Dear Doctor: I own a 2002 Ford Taurus with 41,000 miles. This year I have noticed a large drop in gas mileage for city driving. It was rated at 20-mpg city, but now I’m closer to 10 mpg. My mechanic checked the spark plugs, wires, filters and everything looks good. What is he missing? Dan
Dear Dan: Loss in gas mileage during cold winter months happens for a couple of reasons. First, the difference in the winter blend gasoline will lessen gas mileage. The winter blend is designed to fire off faster in cold temperatures. Second, the engine will run longer in the closed loop mode because of the colder engine temperature. In the closed loop mode the engine operates in the preprogrammed computer mode. The engine runs richer and the transmission will sometimes not shift into overdrive or top gear. Oxygen sensors also get lazy with mileage, which are more noticeable in the cold temperatures. Engine oil also thickens and causes more drag on the engine. This is where as switch over to full-synthetic oil can make a big difference.
Dear Doctor: I have a 1998 Chevy Cheyenne 1500 with 170,00 miles. In 2005 it started skipping and my mechanic replaced the distributor cap (which was cracked), rotor, wires and plugs. Since then I have had to replace the distributor cap five times. I went online in 2006 and the chat rooms suggested using OEM parts only. I tried that route but the cap lasted about 18 months. I don’t understand why the original cap lasted seven years and replacements last about a year. Are there any alternatives to this yearly replacement cycle? Terry
Dear Terry: Premature wearing of parts, such as the distributor cap and rotor can be caused from high resistance in spark plug wires and poor quality parts, even though you are buying the best from the parts stores. In some rare cases, a poor engine ground can also be a part of the problem. If I were working on your truck, I would replace all the ignition items with MSD brand parts, available at any performance store or online. You will find the quality of the MSD brand to be above all the other brands.
Dear Doctor: I have been to four garages and none can figure out the problems on my 2000 Chevy Tahoe.
The “check engine” light came on and the garage told me it was the 02 sensor. They replaced it, but the light is still on. Took it to another garage, and they too, replaced the o2 sensor. I then took it an electrical specialist and was told my 02 sensors are bad. I explained I had already replaced them. He told me I needed GM parts. I replaced all 4 with GM sensors and the light is on again — and now the “check 4-wheel drive” light is coming on. Got any ideas? Cathy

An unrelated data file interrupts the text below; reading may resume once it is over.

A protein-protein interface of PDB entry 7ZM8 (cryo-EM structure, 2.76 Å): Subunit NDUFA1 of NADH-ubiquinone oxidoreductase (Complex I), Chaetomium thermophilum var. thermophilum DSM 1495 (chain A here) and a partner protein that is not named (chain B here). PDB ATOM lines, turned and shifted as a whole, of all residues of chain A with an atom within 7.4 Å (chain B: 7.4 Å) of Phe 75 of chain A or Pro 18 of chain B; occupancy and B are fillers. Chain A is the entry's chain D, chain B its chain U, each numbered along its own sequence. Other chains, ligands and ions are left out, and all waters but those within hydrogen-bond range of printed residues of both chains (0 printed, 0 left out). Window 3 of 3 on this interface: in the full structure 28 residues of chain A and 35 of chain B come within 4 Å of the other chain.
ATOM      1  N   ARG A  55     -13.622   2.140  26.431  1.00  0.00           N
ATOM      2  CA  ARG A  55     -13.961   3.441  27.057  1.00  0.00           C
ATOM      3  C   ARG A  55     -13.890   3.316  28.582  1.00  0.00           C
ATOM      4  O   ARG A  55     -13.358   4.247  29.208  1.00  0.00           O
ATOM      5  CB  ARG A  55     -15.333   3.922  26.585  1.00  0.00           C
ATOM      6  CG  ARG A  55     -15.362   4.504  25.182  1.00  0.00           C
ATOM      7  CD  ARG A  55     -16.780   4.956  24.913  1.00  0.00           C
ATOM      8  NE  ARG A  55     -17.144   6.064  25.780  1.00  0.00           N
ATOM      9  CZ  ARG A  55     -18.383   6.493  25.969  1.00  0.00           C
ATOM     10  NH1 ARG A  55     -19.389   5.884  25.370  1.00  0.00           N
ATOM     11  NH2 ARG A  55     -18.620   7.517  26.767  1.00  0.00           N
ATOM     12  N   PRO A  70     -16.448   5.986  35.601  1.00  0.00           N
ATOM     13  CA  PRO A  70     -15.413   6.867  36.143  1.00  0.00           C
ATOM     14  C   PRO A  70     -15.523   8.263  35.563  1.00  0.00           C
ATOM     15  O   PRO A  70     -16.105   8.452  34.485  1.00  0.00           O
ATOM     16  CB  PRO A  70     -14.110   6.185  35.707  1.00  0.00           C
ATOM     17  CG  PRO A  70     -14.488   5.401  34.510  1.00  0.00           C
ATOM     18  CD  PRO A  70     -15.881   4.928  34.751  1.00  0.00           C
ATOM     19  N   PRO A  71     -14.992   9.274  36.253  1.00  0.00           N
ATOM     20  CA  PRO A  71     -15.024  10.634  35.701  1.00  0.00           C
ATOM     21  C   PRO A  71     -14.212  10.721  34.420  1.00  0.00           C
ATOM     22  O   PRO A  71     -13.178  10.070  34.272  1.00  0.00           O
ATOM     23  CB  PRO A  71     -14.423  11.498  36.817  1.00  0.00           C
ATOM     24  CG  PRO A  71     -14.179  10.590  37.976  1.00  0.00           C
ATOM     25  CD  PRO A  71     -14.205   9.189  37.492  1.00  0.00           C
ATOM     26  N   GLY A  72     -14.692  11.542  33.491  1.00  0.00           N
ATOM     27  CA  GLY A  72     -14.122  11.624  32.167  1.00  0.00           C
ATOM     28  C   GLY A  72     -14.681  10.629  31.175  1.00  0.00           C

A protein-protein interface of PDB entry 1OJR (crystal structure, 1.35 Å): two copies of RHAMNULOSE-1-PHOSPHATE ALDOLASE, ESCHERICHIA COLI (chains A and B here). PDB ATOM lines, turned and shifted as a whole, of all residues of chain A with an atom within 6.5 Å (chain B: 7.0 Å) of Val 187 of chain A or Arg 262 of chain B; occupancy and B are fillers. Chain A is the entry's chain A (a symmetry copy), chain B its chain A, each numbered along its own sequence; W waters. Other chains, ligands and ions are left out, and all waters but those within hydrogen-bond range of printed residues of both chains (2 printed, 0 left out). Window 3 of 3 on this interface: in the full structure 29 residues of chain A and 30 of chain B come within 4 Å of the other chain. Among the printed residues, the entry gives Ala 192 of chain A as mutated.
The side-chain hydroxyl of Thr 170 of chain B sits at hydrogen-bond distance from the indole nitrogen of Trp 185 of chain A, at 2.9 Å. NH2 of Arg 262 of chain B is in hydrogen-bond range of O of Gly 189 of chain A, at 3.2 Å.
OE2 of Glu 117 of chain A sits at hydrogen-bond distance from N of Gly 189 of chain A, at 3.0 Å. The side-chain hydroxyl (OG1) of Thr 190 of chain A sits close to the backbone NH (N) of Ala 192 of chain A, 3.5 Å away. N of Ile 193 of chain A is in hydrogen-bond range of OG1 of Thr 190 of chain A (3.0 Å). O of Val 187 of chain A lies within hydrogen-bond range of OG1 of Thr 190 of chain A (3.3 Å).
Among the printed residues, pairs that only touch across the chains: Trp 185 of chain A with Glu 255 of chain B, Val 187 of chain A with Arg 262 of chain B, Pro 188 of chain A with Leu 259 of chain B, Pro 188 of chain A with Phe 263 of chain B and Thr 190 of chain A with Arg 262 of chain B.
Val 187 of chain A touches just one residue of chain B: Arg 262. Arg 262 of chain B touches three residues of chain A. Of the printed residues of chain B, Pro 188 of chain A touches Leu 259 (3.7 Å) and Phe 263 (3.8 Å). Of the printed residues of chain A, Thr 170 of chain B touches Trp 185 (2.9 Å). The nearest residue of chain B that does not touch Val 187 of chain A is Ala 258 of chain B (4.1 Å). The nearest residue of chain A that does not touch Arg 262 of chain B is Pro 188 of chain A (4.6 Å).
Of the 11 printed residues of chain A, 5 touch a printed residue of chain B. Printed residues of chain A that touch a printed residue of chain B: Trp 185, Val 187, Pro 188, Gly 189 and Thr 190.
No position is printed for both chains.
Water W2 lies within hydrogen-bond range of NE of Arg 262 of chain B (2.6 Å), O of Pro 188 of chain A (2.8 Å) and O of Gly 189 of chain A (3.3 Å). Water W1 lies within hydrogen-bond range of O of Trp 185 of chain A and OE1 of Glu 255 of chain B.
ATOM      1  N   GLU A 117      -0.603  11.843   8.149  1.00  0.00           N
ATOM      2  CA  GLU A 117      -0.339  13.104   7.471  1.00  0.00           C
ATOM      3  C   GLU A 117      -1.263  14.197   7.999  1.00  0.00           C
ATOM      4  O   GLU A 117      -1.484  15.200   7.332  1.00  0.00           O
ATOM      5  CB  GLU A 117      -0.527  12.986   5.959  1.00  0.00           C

Dear Cathy: I see this problem often. Just because there is a trouble fault code does not mean the part is bad. The trouble code is relating to the circuit that has the problem. It could be anything from a broken wire in the harness, blown fuse, to a faulty ECM. In some cases I have seen the small electrical connector corrode or pull slightly out of the connector. I suggest you find a technician that has knowledge of the Tahoe. As for the 4×4 service light, this is often seen on GM electronic transfer cases and is not related to the oxygen sensor fault codes. The circuit will have to be checked. As for the use of only GM parts that is not true. There are many good after market brand parts on the market that meet or exceed OEM parts.
Dear Doctor: The extended warranty on my 2004 Acura TL will expire in May 2011. I’ve noticed vibrating on the steering wheel and the driver’s seat when idling. When I’m driving I don’t notice anything wrong, but when I stop, I have to take my hand off the wheel because it is uncomfortable to hold. It also vibrates when I am in neutral and reverse, but not as much. Six months ago I mention it to the service man at the dealership and he said that it would be looked at during the Timing Belt Service in May 2011, which is an expensive maintenance interval. I want to get the vibration fixed while the car is still under the warranty. Should I get the Timing Belt Service before the scheduled date to narrow down the potential problem? Kathryn
Dear Kathryn: I would recommend you take your car in now and have the technician look at the engine mounts and the fan belt driven accessories. I would also look at exhaust hangers, brackets and any shields. As for the timing belt service, that should be done replaced per recommendation of the owner’s manual, not before. — Junior Damato, Motor Matters
Junior Damato is an ASE-certified Master Technician.
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